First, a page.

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Information for Landowners

Protecting Natural Lands: Information for Landowners

If you own land, or cherish a special place, what can you do to protect it forever? The Hamilton Naturalists’ Club’s (HNC) land trust program works with landowners to find the best way to meet our mutual conservation goals and the landowner’s tax and estate planning needs. HNC staff can provide technical and legal information on conservation strategies and on tax and other financial benefits of conservation. HNC also suggests that landowners get independent legal and financial advice.

There are a variety of options to ensure your land is permanently protected, including:

  • Outright donation of all or part of a property.
  • Donation of land with provision for continued use by the donor.
  • Sale at below market value with a charitable donation receipt for the difference between market value and the sale price (known as a split receipt).
  • Donation of a conservation easement to permanently protect natural features on all or part of a property, while maintaining private ownership.
  • Bequests of land through one?s will to create a nature sanctuary. In some cases, the HNC may consider purchase of high priority natural areas at market value.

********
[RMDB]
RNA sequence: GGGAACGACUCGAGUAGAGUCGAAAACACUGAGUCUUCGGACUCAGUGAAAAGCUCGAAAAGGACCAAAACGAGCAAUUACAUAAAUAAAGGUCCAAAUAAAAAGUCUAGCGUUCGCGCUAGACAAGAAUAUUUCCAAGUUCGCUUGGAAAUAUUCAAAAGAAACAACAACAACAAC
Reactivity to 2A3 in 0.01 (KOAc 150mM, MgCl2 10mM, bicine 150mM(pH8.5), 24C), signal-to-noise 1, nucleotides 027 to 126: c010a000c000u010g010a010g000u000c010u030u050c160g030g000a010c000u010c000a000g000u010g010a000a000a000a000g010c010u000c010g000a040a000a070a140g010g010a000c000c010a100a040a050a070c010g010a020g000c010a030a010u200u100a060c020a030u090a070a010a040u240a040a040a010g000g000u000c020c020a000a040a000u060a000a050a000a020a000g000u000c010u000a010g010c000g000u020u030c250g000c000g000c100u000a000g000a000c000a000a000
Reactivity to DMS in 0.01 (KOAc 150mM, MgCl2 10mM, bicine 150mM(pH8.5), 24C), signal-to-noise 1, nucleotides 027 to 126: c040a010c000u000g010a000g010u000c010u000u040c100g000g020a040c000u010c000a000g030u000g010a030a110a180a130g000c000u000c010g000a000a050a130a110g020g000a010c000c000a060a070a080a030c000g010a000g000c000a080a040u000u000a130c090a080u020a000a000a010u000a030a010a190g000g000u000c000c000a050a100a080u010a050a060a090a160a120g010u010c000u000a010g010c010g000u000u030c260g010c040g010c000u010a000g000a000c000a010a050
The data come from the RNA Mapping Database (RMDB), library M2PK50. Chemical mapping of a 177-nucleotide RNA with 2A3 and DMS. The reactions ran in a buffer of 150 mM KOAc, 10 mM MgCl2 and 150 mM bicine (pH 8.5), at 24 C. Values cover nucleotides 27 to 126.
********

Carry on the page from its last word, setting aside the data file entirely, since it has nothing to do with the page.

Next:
To learn more or to talk to us about conservation options, please contact:
Jen Baker, Land Trust Manager
Telephone 905.524.3339
Email land@hamiltonnature.org

Donor Story

Alan and Lorraine

Alan and Lorraine

In 2005, Dundas resident Lorraine Stewart donated land in the Beverly Swamp to the HNC. The resulting Thomas & Mary Young Nature Sanctuary serves as a permanent memorial to Ms. Stewart’s grandparents. It is managed to protect the provincially significant natural heritage values of the site. Ms.Stewart received a charitable donation receipt for the value of the land. Since the property is ecologically significant, the gift was eligible for preferred income tax treatment.

FAQs about protecting land through securement

1. What is a Land Trust?

Land Trusts are conservation organizations that own land and/or hold interests in land, such as conservation easements, as part of their efforts to protect, enhance or restore natural areas, heritage features or agricultural lands. Land trusts work with landowners to take direct action in permanently protecting lands for conservation. Most land trusts are locally or regionally based with volunteer leadership and strong community links. The HNC became Ontario’s first land trust in 1961 with the purchase of our Spooky Hollow Nature Sanctuary.

2. Do I have to donate all of my property?

You can donate a portion of your property, such as the natural lands, and retain agricultural land, and/or land around buildings on the property. Donating a portion of your land to the HNC will help relieve the burden of liability associated with owning land.

3. What are the financial benefits of donating land to the HNC?